LONDON — Julien Ascoet was already suspicious when he pulled the plain white envelope from his mailbox this past July.
The letter had no stamp and was completely unmarked. Someone must have delivered it in person to Ascoet's home outside the French port city of Nantes.
"I opened it gingerly," the software engineer said in an online chat Thursday. "You never know what's inside. I was remembering an episode of (police procedural drama) 'NCIS' where they found a similar envelope with anthrax."
What Ascoet found was a memory stick with no note or explanation. It wasn't anthrax, but it could still be dangerous.
Memory sticks, also called thumb drives or USBs, are sometimes used to spread malicious software from computer to computer. This USB was branded, but Ascoet said the device appeared used and that he doubted there was any connection between the brand and the mysterious delivery.
Ascoet, who also works as a security researcher, eventually threw the device out — although not before photographing it and posting the picture to Twitter .
"Never EVER plug in such present," he said by way of caption.
Stories like Ascoet's are anecdotal, but as web users get wise to rogue links and booby-trapped attachments, there are signs that cybercriminals are experimenting with hand-delivery of malware to people's homes.
On Wednesday, Australian police drew international attention when they announced that "extremely harmful" memory sticks had been left in mailboxes across the suburban town of Pakenham, about 60 kilometers (37 miles) southeast of Melbourne. Pakenham Police Sgt. Guy Matheson said in a telephone interview Thursday that the unmarked thumb drives started showing up several days ago.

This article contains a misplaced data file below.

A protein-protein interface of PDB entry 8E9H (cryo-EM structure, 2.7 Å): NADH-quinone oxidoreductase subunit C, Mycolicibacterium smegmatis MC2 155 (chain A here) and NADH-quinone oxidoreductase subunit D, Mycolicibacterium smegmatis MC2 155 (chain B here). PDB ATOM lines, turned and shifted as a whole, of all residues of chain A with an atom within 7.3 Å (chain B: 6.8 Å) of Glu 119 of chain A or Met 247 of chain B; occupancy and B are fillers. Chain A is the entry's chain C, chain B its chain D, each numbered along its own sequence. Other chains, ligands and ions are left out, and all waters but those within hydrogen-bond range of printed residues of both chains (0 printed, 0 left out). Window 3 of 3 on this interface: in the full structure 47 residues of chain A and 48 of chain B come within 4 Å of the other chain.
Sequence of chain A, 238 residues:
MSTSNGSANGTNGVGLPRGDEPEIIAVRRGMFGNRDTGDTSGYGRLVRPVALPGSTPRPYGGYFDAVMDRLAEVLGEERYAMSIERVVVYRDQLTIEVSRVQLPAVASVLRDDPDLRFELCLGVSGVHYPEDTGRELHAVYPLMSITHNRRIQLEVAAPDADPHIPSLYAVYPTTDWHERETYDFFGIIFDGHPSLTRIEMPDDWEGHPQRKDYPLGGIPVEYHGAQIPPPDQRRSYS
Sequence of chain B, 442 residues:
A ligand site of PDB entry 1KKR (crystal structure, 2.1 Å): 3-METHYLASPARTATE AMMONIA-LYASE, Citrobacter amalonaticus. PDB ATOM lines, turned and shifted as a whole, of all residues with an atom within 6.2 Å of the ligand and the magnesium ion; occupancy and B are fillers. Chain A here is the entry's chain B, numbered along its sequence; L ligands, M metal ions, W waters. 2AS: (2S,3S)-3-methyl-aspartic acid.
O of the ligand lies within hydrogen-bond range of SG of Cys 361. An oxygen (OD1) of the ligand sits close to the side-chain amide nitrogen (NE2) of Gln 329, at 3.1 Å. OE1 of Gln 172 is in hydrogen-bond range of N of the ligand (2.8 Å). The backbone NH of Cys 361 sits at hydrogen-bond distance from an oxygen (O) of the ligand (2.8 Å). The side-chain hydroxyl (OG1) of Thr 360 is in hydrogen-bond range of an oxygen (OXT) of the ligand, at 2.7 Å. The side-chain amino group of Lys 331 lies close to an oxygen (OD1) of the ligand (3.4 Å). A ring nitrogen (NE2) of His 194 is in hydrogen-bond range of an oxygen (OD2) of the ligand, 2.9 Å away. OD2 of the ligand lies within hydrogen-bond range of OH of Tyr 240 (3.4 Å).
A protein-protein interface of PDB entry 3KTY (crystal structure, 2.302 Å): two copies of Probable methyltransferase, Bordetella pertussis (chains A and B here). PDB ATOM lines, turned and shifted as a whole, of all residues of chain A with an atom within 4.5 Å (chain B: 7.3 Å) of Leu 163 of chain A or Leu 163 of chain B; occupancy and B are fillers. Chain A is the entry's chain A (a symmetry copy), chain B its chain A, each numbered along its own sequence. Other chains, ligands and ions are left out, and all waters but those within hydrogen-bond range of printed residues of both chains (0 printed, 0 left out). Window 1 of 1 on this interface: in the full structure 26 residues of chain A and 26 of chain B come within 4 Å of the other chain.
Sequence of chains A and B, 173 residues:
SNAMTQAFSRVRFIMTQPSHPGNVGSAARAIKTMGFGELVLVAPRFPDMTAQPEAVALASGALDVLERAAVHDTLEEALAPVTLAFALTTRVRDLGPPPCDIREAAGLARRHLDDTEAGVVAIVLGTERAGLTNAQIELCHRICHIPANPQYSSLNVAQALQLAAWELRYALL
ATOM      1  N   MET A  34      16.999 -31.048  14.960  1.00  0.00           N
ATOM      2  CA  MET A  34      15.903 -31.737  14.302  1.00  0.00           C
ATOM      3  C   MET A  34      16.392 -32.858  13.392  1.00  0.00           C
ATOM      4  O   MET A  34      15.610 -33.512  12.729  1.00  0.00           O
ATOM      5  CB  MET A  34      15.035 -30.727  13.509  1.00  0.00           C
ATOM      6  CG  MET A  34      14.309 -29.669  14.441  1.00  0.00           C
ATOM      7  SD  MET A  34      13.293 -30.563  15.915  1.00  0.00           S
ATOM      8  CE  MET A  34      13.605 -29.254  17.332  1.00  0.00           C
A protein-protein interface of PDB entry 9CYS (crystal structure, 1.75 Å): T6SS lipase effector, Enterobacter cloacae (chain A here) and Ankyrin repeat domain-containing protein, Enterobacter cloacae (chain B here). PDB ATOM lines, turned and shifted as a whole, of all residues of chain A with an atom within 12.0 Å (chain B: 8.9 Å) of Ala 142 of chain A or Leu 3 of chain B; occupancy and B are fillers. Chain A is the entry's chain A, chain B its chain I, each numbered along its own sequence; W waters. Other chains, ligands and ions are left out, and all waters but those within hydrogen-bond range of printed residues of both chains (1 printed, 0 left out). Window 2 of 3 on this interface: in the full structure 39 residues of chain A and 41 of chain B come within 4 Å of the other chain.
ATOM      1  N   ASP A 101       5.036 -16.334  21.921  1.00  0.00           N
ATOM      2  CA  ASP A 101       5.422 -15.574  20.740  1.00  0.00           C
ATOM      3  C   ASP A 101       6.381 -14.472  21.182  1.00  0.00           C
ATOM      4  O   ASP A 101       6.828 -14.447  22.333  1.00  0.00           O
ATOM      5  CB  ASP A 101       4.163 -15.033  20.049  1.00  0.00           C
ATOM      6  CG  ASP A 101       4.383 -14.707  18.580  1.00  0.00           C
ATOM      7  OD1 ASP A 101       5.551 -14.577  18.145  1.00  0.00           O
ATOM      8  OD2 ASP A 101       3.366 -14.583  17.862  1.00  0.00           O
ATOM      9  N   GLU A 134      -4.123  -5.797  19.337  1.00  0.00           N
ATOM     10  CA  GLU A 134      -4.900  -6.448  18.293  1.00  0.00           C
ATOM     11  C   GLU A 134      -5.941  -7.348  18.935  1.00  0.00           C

Disguised as offers for Netflix or a similar service, Matheson said rogue programs lurking on the drives instead held victims' computers hostage, demanding a hefty payment in the electronic currency Bitcoin as ransom.
Matheson said two or three people had fallen for the ruse.
The technique of dropping a malicious USB somewhere and hoping someone will pick it up and plug it in has long been favored by spies to hack into hard-to-reach computers, said University of Manchester doctoral student Nikola Milosevic, who has studied the history of malware. The New York Times reported that the infrastructure-wrecking Stuxnet worm spread to Iran's nuclear facilities using a thumb drive placed in the hands of an unwitting employee, for example. And despite the risks inherent in walking up to someone's house and dropping malicious software through their mail slot, leveraging people's inherent curiosity can mean a bigger potential payoff.
"People are more likely to put USB stick into their computer than click a link or open file sent by the unknown person," Milosevic said in an email. "This type of attack has the potential to have a high success rate."